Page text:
When someone decides to stay away from a defined direction, ignoring both precendence and the collective good, they are considered to have gone rogue.
Microsoft, bastion of monopolistic behaviour in the software world, is known for being somewhat rogue. They defend themselves by saying they’re blazing new paths. This time, they’ve gone too far.
Internet Explorer 6 was released in October, 2001 to much fanfare. The hope was that IE 6 would be the one to correct the errors in IE 5.x, some of which were horrible. Sadly, IE 6 failed to live to many expectations, and the web development world would have to wait until future browsers (such as Firefox) to find stronger support.
In the last year, we’ve seen the release of Firefox, and it’s been good. We have much better (though still not perfect) CSS support. This has allowed us to start thinking about ditching the older code bases and concentrate on the standard development practices we want to use.
Microsoft has allowed Internet Explorer to wane, following up only with security updates, and no new version to correct the errors of yore. Naturally, the news that IE 7 (aka “Rincon”) is coming down the tracks has been met with a great deal of interest…
This little statement has left a lot of us scratching our heads. Why the heck not?! You’ve got more than enough time to get it right (correction: you’ve had more than enough time), you’ve got a strong development team, and for crying out loud, you helped define the freaking standard in the first place!
Let’s not forget that CSS 2.1 has been around for over a year, and CSS 2.0 was released in May, 1998.
Is it really that hard to implement standards correctly?
The single biggest fear I have is that they’ll release another browser that requires another set of esoteric hacks to get layouts to work properly because Microsoft refuses to follow the CSS specification properly. Sure, they fixed the box model, but that’s basic-level stuff. Relative layouts introduce a whole new world of pain.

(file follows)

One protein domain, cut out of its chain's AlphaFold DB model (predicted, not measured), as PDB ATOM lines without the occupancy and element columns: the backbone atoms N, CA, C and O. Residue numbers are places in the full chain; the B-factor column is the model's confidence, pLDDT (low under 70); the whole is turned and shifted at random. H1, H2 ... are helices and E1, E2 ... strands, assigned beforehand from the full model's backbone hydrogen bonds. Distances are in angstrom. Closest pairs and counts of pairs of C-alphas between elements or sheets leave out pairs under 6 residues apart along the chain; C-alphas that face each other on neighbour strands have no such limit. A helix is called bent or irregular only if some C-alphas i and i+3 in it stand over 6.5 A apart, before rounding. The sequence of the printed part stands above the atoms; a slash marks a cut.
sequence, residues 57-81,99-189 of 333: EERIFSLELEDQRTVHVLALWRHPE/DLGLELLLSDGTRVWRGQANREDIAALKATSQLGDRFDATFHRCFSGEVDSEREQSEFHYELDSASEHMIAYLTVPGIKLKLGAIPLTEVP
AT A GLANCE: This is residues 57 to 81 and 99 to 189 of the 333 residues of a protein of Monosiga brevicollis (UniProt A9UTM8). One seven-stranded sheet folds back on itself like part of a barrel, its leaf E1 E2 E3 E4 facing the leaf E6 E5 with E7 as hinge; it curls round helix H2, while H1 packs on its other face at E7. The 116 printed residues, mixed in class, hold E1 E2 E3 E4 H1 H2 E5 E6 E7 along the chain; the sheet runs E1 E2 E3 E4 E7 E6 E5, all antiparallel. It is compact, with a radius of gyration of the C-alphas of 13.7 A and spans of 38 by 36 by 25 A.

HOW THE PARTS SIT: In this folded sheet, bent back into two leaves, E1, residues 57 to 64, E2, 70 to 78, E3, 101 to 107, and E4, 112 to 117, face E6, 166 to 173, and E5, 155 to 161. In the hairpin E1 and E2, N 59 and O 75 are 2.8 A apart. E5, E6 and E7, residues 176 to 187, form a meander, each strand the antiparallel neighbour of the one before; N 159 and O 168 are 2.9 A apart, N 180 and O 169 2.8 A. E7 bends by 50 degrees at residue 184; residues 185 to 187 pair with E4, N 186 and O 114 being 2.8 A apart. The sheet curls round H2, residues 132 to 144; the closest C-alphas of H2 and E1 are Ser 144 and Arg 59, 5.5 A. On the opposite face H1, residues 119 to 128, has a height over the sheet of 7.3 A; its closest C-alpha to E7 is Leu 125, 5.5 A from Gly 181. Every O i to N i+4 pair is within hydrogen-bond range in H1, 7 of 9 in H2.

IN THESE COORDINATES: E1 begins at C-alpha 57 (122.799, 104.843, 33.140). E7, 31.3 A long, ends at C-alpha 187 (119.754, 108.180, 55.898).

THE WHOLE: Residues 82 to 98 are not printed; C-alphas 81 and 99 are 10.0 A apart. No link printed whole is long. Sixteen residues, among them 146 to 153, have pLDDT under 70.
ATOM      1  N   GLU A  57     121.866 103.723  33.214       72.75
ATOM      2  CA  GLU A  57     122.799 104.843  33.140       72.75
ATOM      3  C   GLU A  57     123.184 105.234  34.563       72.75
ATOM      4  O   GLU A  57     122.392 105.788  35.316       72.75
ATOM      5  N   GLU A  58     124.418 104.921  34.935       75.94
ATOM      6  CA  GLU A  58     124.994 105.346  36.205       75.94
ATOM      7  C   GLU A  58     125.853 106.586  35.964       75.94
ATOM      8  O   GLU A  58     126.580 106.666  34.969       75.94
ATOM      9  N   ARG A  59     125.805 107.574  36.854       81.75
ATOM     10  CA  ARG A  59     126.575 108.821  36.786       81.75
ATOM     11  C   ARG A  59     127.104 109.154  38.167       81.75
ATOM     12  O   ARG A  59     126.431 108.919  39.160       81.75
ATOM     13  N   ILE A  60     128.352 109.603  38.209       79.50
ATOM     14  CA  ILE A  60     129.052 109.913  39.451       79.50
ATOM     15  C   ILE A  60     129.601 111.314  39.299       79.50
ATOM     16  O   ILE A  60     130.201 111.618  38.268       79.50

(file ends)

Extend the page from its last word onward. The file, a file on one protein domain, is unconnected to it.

As a web developer, I don’t want to see any hacks at all. I want something that is clean, something that interprets CSS the same way as Firefox, Safari, and Mozilla. They’re compliant. Why can’t IE be the same way.
Throw in your proprietary extensions. Go nuts. I’m sure someone will find them handy. But for the love of all things standard, can you please support the existing specification properly? And in its entirety?
(Oh, and would it behoove you to throw in even just a little CSS 3 so we can start using that, too?)
In the meantime, HÃ¥kon Wium Lie and the Web Standards Project have announced Acid2 to help push Microsoft to do the right thing. The rest of us in the Web Development biz should unite behind them and help.
[Update: 18 March]
An interesting little note came up on Microsoft Watch. It seems that a few insiders claim that CSS 2 is “flawed”, though they fail to indicate how. As CSS 2.1 is still only a candidate recommendation, Microsoft seems keen to continue on its merry way and do what it wants to.
Just a thought on that, Microsoft… Netscape tried that once with Netscape 4. Hopefully, I don’t need to elaborate.